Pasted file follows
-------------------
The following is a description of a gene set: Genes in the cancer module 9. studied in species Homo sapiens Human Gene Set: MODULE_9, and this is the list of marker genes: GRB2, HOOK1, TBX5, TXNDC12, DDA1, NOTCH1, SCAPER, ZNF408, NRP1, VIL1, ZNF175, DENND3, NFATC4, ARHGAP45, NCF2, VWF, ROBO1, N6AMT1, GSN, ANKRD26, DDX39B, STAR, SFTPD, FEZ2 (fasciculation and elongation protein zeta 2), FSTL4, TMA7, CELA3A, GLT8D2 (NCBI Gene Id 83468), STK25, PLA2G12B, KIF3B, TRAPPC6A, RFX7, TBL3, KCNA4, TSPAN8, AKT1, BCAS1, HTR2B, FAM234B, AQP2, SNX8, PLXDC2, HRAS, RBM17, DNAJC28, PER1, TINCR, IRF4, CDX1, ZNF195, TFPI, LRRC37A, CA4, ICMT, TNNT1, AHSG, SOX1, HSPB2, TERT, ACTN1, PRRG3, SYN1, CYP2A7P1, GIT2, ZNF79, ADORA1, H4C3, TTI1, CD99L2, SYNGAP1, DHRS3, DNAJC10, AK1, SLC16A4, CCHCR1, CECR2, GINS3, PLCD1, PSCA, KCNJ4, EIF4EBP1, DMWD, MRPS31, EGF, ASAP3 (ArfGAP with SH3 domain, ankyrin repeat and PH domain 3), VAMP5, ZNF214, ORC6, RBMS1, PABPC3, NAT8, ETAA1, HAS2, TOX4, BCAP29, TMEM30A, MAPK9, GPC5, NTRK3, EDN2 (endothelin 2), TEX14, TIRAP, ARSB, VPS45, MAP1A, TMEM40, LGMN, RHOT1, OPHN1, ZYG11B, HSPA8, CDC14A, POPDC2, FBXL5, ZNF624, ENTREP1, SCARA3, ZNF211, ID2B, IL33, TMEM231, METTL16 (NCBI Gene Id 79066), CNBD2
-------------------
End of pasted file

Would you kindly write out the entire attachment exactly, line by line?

The following is a description of a gene set: Genes in the cancer module 9. studied in species Homo sapiens Human Gene Set: MODULE_9, and this is the list of marker genes: GRB2, HOOK1, TBX5, TXNDC12, DDA1, NOTCH1, SCAPER, ZNF408, NRP1, VIL1, ZNF175, DENND3, NFATC4, ARHGAP45, NCF2, VWF, ROBO1, N6AMT1, GSN, ANKRD26, DDX39B, STAR, SFTPD, FEZ2 (fasciculation and elongation protein zeta 2), FSTL4, TMA7, CELA3A, GLT8D2 (NCBI Gene Id 83468), STK25, PLA2G12B, KIF3B, TRAPPC6A, RFX7, TBL3, KCNA4, TSPAN8, AKT1, BCAS1, HTR2B, FAM234B, AQP2, SNX8, PLXDC2, HRAS, RBM17, DNAJC28, PER1, TINCR, IRF4, CDX1, ZNF195, TFPI, LRRC37A, CA4, ICMT, TNNT1, AHSG, SOX1, HSPB2, TERT, ACTN1, PRRG3, SYN1, CYP2A7P1, GIT2, ZNF79, ADORA1, H4C3, TTI1, CD99L2, SYNGAP1, DHRS3, DNAJC10, AK1, SLC16A4, CCHCR1, CECR2, GINS3, PLCD1, PSCA, KCNJ4, EIF4EBP1, DMWD, MRPS31, EGF, ASAP3 (ArfGAP with SH3 domain, ankyrin repeat and PH domain 3), VAMP5, ZNF214, ORC6, RBMS1, PABPC3, NAT8, ETAA1, HAS2, TOX4, BCAP29, TMEM30A, MAPK9, GPC5, NTRK3, EDN2 (endothelin 2), TEX14, TIRAP, ARSB, VPS45, MAP1A, TMEM40, LGMN, RHOT1, OPHN1, ZYG11B, HSPA8, CDC14A, POPDC2, FBXL5, ZNF624, ENTREP1, SCARA3, ZNF211, ID2B, IL33, TMEM231, METTL16 (NCBI Gene Id 79066), CNBD2